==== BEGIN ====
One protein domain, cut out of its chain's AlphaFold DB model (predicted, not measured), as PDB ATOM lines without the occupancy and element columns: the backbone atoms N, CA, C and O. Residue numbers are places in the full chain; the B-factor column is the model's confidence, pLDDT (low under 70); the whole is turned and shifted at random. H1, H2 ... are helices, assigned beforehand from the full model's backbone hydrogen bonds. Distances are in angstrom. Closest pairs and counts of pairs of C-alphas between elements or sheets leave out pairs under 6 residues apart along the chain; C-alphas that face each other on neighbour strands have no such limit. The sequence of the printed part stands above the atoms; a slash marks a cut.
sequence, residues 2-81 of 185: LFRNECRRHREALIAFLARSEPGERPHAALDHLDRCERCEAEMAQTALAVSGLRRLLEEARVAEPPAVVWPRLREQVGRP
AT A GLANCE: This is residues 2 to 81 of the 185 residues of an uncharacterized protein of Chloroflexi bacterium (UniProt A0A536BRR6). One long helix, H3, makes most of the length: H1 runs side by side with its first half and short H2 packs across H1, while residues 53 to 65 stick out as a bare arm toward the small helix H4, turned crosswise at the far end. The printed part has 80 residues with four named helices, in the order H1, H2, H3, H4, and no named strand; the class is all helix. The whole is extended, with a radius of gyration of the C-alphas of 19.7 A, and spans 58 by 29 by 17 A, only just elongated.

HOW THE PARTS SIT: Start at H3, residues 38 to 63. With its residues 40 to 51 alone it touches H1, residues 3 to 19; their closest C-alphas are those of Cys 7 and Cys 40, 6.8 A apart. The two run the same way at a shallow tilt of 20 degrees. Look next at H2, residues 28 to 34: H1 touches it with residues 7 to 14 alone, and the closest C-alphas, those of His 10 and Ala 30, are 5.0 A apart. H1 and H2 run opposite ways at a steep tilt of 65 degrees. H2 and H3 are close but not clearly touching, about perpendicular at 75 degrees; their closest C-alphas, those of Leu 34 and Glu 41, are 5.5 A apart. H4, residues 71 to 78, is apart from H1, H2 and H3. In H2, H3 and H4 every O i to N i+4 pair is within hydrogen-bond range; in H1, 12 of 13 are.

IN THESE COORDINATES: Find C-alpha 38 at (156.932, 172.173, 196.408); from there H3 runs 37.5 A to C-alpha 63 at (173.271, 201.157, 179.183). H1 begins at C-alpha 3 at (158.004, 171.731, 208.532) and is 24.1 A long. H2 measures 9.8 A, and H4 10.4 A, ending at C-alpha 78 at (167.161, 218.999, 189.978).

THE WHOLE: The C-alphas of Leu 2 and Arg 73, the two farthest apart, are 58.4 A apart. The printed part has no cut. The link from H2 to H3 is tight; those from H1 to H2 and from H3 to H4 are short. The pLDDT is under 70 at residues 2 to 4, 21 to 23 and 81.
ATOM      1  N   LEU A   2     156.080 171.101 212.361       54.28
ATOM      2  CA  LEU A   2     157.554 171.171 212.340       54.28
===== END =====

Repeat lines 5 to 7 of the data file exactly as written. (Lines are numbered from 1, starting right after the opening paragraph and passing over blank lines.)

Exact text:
THE WHOLE: The C-alphas of Leu 2 and Arg 73, the two farthest apart, are 58.4 A apart. The printed part has no cut. The link from H2 to H3 is tight; those from H1 to H2 and from H3 to H4 are short. The pLDDT is under 70 at residues 2 to 4, 21 to 23 and 81.
ATOM      1  N   LEU A   2     156.080 171.101 212.361       54.28
ATOM      2  CA  LEU A   2     157.554 171.171 212.340       54.28